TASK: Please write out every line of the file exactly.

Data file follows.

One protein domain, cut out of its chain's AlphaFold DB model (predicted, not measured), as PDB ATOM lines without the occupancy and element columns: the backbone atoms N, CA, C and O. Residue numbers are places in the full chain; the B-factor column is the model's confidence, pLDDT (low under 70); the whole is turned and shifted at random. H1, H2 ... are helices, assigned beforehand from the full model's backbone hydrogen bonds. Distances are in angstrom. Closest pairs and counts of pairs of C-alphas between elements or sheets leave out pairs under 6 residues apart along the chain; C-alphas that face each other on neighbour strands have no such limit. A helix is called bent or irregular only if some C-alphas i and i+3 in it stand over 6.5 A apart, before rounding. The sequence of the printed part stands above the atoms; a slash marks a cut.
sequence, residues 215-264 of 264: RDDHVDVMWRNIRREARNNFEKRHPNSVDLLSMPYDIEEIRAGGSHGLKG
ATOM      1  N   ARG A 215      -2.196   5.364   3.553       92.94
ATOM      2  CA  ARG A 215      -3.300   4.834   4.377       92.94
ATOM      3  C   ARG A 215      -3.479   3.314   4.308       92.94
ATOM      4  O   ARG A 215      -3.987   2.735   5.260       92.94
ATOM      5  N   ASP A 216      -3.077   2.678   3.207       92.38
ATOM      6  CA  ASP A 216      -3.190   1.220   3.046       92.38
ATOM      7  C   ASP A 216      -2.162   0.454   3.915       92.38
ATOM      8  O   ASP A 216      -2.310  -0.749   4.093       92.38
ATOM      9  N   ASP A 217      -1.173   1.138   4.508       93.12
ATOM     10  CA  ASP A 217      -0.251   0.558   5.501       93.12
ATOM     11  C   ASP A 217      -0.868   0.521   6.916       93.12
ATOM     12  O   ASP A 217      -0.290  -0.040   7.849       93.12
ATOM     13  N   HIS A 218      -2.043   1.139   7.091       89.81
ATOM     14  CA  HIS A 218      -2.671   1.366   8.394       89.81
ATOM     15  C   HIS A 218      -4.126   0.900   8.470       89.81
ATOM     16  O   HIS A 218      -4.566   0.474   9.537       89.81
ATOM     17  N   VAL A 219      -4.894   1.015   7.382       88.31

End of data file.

One protein domain, cut out of its chain's AlphaFold DB model (predicted, not measured), as PDB ATOM lines without the occupancy and element columns: the backbone atoms N, CA, C and O. Residue numbers are places in the full chain; the B-factor column is the model's confidence, pLDDT (low under 70); the whole is turned and shifted at random. H1, H2 ... are helices, assigned beforehand from the full model's backbone hydrogen bonds. Distances are in angstrom. Closest pairs and counts of pairs of C-alphas between elements or sheets leave out pairs under 6 residues apart along the chain; C-alphas that face each other on neighbour strands have no such limit. A helix is called bent or irregular only if some C-alphas i and i+3 in it stand over 6.5 A apart, before rounding. The sequence of the printed part stands above the atoms; a slash marks a cut.
sequence, residues 215-264 of 264: RDDHVDVMWRNIRREARNNFEKRHPNSVDLLSMPYDIEEIRAGGSHGLKG
ATOM      1  N   ARG A 215      -2.196   5.364   3.553       92.94
ATOM      2  CA  ARG A 215      -3.300   4.834   4.377       92.94
ATOM      3  C   ARG A 215      -3.479   3.314   4.308       92.94
ATOM      4  O   ARG A 215      -3.987   2.735   5.260       92.94
ATOM      5  N   ASP A 216      -3.077   2.678   3.207       92.38
ATOM      6  CA  ASP A 216      -3.190   1.220   3.046       92.38
ATOM      7  C   ASP A 216      -2.162   0.454   3.915       92.38
ATOM      8  O   ASP A 216      -2.310  -0.749   4.093       92.38
ATOM      9  N   ASP A 217      -1.173   1.138   4.508       93.12
ATOM     10  CA  ASP A 217      -0.251   0.558   5.501       93.12
ATOM     11  C   ASP A 217      -0.868   0.521   6.916       93.12
ATOM     12  O   ASP A 217      -0.290  -0.040   7.849       93.12
ATOM     13  N   HIS A 218      -2.043   1.139   7.091       89.81
ATOM     14  CA  HIS A 218      -2.671   1.366   8.394       89.81
ATOM     15  C   HIS A 218      -4.126   0.900   8.470       89.81
ATOM     16  O   HIS A 218      -4.566   0.474   9.537       89.81
ATOM     17  N   VAL A 219      -4.894   1.015   7.382       88.31